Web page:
In contrast with the WPA paintings discussed in Laura Hapke’s recently published Labor’s Canvas, there is a near total absence of overtly leftist themes in the WPA posters selected in Posters for the People. These posters were snapshots produced and displayed in public venues where the maximum number of people could view them. Each one was intended to make a single point, to provoke a particular thought or action. By their nature, they are the ideal genre for political agitation. Paintings were seen as the work of individual artists who had ownership over their production. Therefore they were permitted a wider range of expression as to content and style. Paintings might bring about a deeper change in consciousness, but posters could promote rapid change among large audiences.

The right wing relentlessly targeted the Federal Arts Program. Consequently, the WPA-produced posters almost always avoided unambiguous leftist iconography and themes. Nonetheless, it is impossible to explain the firestorm of right-wing opposition to the WPA’s arts projects had these works not conveyed basic assumptions and concepts congruent with social democracy and antithetical to possessive individualism. This can be best understood by imagining what might have been the content of posters produced by, say, Herbert Hoover’s administration. Whatever might come to mind, it reminds us of what was not present in the WPA posters (e.g., the American flag, busts of the Founding Fathers, red, white, and blue bunting, etc.). The secular-humanist ethos of the New Deal posters is unmistakable—at least it was to the political Right.

Posters for the People does not completely exclude leftist imagery. “Pennsylvania” and “Work with Care,” both created by Isadore Possoff, depict older workers grasping their tools in a monumental style associated with socialist realism. By simply blazoning their titles, such as “One Third of the Nation” and “It Can’t Happen Here” (themselves products of a Left rhetoric), WPA posters advertising plays produced by the Federal Writers’ Project projected a clearly Left political message.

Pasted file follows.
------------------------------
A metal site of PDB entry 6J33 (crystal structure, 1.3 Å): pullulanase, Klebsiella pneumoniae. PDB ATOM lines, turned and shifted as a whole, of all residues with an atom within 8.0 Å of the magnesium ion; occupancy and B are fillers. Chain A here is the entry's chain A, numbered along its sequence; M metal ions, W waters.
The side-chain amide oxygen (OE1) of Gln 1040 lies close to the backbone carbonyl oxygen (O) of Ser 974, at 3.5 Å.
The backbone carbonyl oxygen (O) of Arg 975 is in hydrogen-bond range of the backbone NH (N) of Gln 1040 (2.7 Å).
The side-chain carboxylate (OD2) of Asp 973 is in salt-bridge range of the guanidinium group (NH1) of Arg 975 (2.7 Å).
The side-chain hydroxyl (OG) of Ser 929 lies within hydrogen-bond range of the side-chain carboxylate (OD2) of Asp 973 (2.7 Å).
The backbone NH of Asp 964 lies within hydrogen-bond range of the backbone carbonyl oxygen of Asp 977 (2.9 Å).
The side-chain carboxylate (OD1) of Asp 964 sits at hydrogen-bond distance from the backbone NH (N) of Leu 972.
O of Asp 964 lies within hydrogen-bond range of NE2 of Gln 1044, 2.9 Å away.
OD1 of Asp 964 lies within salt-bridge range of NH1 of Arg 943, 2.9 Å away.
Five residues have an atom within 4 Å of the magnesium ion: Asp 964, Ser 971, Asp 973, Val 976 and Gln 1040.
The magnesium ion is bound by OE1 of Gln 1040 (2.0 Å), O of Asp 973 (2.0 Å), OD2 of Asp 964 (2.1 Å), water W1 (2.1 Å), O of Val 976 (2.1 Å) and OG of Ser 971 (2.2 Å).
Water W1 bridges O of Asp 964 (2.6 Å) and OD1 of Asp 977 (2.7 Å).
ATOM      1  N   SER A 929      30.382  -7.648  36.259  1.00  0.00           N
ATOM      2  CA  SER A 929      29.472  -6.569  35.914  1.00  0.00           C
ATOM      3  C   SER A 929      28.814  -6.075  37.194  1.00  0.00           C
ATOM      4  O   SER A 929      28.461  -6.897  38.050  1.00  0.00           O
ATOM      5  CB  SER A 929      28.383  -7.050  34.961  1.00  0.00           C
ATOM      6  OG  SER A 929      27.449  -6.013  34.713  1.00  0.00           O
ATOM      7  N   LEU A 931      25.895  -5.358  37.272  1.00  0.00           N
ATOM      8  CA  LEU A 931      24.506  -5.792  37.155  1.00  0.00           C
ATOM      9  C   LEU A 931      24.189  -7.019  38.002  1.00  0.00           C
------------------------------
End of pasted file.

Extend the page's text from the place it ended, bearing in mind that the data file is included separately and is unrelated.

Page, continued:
There are instances where the editor should have done some additional work. The poster announcing the exhibit “Picasso: Forty Years of His Life” at the Art Institute of Chicago is dated “ca.1936-1940.” Surely, it would not have taken much effort to find the date of such an important exhibition. Similarly, the first name of Mayor Edwards, who is mentioned in the poster that urges viewers to “Join the Mayor’s Milk Fund,” and the name of the city over which he presided, could have been discovered without great effort. At least ten of the posters in this collection are not posters at all but covers for books produced by the Federal Writers’ Project. The one poster in Spanish, “Evite Accidentes” (Avoid Accidents), is placed in the section “Health & Safety,” but it is in fact a Civil Defense poster that belongs in the section “War & Defense.”

The originality of the WPA posters’ designs and their aesthetic value enticed viewers to give them more than a glance. Their artistic quality enabled them to lay claim to public spaces and conveyed the sense that their messages were important. All those who appreciate the concepts and creations of Popular Front culture, broadly defined, will savor these reproductions. Posters for the People will stimulate its readers to learn more about this high point of the New Deal’s support for public art and the heightened social consciousness it helped to engender.

Gerald Meyer Hostos Community College City University of New York